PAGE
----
"One Drop Rule" Won’t Go Easily

I am careful not to talk too much about Senator Obama, not because he is not worthy of discussion but because it would be too easy to talk about him almost every day. I have said previously that his candidacy excites me mostly because our country will have no choice but to deal with the issue of “racial” classifications due to his being the first Mixed person to reach such a high level. But I have also realized just how difficult it will be for people to drop the awful habit of classifying any person that is half black as simply black, despite the other 50% of their ethnic make-up. It is a historical blight that seems to be completely woven into the American fabric, even amongst people who should know better.

I say this because in the last week or so I have seen at least three articles on Obama that almost in the same sentence that they refer to his African father and white mother from Kansas, they go on to describe him as possibly the first black President. While since he is indeed half black, it could be argued that is accurate to describe him as black if only in reference to his being partly so, but then it would also have to be accurate to describe him as white, if only in reference to his being partly that also.

Believe me that I was not naively thinking this vestge of old-school racism would go away quietly or easily. I suppose I am simply surprised a bit to realize just how much people desire to simplify everything that we all are into one neat category, no matter how wrong the category is. Many people cannot, it seems, accept that things are not so black and white (no pun intended). And yet, they would indeed rather say that things/people are either black or white (or some other ethnic choice between two differing parents) rather than accept that they are neither or they are both, not just one or the other.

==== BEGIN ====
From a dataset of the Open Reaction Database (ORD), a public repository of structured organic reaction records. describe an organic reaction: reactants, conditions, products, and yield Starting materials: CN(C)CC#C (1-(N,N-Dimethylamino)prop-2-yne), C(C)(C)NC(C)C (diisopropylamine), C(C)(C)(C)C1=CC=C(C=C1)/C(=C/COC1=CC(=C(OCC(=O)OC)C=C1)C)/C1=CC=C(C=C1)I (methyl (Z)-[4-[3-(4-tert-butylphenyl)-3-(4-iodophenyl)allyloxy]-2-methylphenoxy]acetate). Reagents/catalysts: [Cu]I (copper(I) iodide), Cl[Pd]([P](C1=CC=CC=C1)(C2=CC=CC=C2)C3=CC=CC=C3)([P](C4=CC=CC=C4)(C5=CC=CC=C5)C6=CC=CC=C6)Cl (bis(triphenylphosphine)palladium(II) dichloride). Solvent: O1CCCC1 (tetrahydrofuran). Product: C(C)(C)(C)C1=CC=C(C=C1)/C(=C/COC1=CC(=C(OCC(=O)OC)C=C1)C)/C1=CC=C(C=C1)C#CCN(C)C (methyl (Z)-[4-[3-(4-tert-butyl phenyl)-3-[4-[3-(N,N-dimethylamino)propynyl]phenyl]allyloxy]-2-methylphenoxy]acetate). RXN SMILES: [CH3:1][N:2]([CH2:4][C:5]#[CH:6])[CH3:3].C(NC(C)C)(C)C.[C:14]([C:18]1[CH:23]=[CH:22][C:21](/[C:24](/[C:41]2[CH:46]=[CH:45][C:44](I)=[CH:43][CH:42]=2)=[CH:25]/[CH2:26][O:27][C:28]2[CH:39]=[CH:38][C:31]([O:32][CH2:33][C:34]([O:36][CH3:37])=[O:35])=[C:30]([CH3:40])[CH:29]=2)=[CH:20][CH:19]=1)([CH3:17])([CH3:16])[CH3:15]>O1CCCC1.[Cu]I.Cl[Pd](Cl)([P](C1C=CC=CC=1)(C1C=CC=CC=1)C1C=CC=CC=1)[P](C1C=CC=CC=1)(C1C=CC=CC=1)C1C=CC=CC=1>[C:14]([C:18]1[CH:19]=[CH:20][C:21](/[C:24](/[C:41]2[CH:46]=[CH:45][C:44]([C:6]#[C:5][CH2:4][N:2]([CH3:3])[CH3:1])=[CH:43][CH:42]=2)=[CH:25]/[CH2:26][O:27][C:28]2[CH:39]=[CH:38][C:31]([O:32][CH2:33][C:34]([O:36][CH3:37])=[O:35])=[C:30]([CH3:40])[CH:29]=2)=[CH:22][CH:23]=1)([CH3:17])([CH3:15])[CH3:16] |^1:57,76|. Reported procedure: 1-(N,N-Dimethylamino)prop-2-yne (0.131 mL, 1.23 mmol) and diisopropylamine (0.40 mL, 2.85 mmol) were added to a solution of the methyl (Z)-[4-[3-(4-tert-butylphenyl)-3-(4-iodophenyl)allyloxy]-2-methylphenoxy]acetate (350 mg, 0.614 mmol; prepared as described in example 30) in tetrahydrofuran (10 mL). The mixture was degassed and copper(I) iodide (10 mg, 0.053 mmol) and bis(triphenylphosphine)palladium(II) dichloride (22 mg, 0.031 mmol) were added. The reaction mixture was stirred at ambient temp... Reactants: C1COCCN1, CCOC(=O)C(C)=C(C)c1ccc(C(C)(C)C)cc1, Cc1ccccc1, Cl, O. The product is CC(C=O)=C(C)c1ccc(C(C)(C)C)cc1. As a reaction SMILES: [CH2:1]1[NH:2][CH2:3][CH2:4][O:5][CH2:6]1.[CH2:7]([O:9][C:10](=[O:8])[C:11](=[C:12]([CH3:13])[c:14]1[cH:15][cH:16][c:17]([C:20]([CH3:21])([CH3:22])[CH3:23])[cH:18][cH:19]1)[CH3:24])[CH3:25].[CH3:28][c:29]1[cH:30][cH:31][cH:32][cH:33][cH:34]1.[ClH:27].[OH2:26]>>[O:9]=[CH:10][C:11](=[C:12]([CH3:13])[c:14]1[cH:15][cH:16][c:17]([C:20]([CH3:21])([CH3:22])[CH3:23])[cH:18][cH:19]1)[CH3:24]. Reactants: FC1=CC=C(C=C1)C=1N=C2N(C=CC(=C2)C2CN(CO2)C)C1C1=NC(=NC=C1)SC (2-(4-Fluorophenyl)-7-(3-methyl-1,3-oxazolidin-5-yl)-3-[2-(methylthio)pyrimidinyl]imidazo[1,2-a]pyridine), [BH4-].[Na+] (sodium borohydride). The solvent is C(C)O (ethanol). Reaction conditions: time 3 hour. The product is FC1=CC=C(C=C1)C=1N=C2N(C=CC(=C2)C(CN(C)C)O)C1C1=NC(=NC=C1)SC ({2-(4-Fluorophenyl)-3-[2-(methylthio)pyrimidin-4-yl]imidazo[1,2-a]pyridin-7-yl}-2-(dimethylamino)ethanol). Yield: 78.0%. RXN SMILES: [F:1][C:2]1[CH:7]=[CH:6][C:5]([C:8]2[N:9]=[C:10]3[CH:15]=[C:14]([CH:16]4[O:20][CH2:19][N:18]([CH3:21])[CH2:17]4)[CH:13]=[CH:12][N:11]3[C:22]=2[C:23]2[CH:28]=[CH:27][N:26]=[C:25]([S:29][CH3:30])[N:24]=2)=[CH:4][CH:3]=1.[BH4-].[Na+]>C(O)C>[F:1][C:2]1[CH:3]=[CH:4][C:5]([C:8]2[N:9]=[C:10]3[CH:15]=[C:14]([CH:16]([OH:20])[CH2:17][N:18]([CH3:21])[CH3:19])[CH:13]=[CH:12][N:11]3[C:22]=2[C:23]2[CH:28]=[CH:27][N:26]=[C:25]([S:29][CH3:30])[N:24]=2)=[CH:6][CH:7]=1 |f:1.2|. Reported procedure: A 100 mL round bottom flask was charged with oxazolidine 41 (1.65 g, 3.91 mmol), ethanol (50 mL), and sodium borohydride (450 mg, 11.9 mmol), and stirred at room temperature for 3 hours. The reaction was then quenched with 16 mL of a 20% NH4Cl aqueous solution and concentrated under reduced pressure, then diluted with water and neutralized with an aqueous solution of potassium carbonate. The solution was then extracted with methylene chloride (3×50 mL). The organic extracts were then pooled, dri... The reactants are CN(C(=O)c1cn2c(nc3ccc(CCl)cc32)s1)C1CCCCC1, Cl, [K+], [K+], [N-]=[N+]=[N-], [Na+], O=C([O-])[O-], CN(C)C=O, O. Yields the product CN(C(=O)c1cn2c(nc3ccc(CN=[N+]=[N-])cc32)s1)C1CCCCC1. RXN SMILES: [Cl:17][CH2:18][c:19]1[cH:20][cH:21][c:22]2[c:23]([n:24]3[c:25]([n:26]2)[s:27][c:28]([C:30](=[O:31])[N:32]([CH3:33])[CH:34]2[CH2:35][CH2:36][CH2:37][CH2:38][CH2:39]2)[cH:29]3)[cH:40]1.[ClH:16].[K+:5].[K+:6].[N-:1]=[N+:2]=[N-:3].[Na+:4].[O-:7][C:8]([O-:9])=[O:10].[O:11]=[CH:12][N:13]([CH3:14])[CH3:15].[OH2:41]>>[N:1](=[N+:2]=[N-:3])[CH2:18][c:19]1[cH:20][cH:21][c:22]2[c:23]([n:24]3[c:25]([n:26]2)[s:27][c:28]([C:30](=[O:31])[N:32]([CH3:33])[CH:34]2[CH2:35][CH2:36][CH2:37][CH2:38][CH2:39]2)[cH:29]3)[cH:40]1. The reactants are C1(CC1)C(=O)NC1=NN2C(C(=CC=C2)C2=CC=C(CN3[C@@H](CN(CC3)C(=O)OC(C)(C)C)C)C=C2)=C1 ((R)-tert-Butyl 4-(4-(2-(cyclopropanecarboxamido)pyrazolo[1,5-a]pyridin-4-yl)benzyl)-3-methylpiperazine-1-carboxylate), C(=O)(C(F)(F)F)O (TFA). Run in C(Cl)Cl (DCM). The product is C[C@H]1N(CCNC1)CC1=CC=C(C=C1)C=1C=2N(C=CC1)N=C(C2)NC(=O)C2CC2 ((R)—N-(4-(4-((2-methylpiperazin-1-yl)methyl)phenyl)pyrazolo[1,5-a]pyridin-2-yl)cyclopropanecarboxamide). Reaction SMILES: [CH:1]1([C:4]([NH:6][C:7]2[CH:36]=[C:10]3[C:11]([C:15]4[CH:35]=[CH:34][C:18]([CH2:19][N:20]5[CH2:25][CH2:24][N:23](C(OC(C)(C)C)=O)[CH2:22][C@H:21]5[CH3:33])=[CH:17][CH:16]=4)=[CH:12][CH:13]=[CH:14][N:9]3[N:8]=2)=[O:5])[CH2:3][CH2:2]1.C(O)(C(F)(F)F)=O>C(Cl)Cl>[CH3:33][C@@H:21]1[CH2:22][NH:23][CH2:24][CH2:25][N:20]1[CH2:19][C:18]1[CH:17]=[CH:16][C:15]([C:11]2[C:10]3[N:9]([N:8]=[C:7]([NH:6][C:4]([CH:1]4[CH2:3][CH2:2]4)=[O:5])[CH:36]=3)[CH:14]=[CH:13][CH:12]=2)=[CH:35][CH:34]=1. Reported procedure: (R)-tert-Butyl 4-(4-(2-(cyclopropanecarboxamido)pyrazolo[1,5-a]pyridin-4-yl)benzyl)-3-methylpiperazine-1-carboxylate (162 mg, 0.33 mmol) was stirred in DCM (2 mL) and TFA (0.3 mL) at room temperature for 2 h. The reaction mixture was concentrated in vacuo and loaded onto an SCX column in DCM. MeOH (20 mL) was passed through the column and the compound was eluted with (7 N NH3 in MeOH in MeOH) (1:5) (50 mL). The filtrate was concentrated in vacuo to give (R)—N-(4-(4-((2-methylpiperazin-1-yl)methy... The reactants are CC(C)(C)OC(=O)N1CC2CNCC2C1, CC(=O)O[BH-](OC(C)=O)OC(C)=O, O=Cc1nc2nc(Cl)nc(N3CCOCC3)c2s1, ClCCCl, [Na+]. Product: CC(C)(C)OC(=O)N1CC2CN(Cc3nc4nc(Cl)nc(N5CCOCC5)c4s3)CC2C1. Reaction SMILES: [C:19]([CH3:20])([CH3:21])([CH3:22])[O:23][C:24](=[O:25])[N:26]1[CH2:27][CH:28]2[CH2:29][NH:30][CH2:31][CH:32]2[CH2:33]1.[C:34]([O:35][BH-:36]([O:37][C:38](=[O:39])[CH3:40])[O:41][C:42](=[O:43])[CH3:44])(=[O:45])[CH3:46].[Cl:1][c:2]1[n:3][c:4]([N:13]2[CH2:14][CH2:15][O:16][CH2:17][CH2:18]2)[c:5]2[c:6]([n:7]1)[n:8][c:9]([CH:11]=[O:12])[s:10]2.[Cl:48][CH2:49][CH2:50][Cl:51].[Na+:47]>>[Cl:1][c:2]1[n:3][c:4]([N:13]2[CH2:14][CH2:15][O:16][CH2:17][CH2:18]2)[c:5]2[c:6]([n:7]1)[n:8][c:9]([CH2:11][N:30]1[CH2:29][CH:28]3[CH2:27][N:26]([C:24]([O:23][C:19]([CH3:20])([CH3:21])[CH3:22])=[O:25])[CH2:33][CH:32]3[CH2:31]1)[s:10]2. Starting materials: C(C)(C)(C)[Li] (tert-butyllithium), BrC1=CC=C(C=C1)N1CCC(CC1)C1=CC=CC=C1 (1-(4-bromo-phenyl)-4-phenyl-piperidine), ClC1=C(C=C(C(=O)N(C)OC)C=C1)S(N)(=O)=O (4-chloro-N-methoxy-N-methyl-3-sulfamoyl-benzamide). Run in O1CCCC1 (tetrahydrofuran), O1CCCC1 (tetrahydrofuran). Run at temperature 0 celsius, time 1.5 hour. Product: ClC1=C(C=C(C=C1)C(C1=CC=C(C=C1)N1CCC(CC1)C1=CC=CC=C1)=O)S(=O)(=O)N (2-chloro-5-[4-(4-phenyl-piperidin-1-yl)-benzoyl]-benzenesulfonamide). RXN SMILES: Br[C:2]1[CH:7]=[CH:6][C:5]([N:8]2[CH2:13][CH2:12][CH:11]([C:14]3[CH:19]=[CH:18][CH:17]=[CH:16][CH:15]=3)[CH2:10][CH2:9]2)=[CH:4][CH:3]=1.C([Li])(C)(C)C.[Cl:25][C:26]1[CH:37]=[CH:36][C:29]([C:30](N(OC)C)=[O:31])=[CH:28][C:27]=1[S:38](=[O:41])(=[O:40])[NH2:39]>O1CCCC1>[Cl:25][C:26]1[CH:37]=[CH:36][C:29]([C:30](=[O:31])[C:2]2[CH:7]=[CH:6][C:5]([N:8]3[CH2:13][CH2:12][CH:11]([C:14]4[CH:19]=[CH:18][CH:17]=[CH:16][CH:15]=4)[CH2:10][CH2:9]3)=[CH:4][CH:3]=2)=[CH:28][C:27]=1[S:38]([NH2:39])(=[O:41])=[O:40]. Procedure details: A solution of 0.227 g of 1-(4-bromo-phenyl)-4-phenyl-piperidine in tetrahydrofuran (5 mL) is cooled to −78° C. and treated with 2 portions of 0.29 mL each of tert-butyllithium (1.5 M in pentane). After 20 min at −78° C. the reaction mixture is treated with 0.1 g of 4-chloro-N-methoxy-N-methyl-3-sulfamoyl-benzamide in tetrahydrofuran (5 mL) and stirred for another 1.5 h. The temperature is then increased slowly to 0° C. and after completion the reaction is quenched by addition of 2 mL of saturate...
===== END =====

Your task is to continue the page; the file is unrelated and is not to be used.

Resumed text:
That concept it seems, is just too much for many to wrap their heads and prejuduces around.


2 thoughts on “"One Drop Rule" Won’t Go Easily

  1. Will says:

    Your reflections on the “one drop rule” recall the horror of the so-called Third Reich when people in Germany went to great lengths (some out of misguided pride, others out of well-founded fear) to prove they were of undiluted “Aryan blood.” The doctrine of “Volk” (identity based on blood and race) was used as the rationale to end the lives of millions of people and bring untold suffering to millions more. A few brave souls in Germany at this time, people such as Karl Barth and Dietrich Bonhoffer, declared that the concept of Volk was nothing short of paganism. It is idolatry, they said, to maintain that a person be defined by their racial identity rather than as a being created in the image of God. Bonhoffer’s act of courage cost him his life at the hands of the pagans. It was in the tradition of Barth and Bonhoffer that Martin Luther King spoke of his dream of the day when a person would be judged not by the color of their skin (identity based on blood and race) but upon their character; Dr. King understood that our true character (our identity, our very being) derives from only one Source.

  2. Earnest says:

    I truly appreciate your historical perspective on these issues. It is a reminder that these problems have roots far far deeper than the problems we have in our American society. It is both frightening to think that not much progress has been made over centuries, and that knowledge can easily cause one to just throw in the proverbial towel, and yet it is heartening to remember and learn that there have been enlightened voices out there, no matter how lonely the voices, that have cried out for the insanity to end. And successful or not, I have to hold onto hope that even if only a few each generation hear the cry, progress, however incremental, is being made. Thanks for your perspective.

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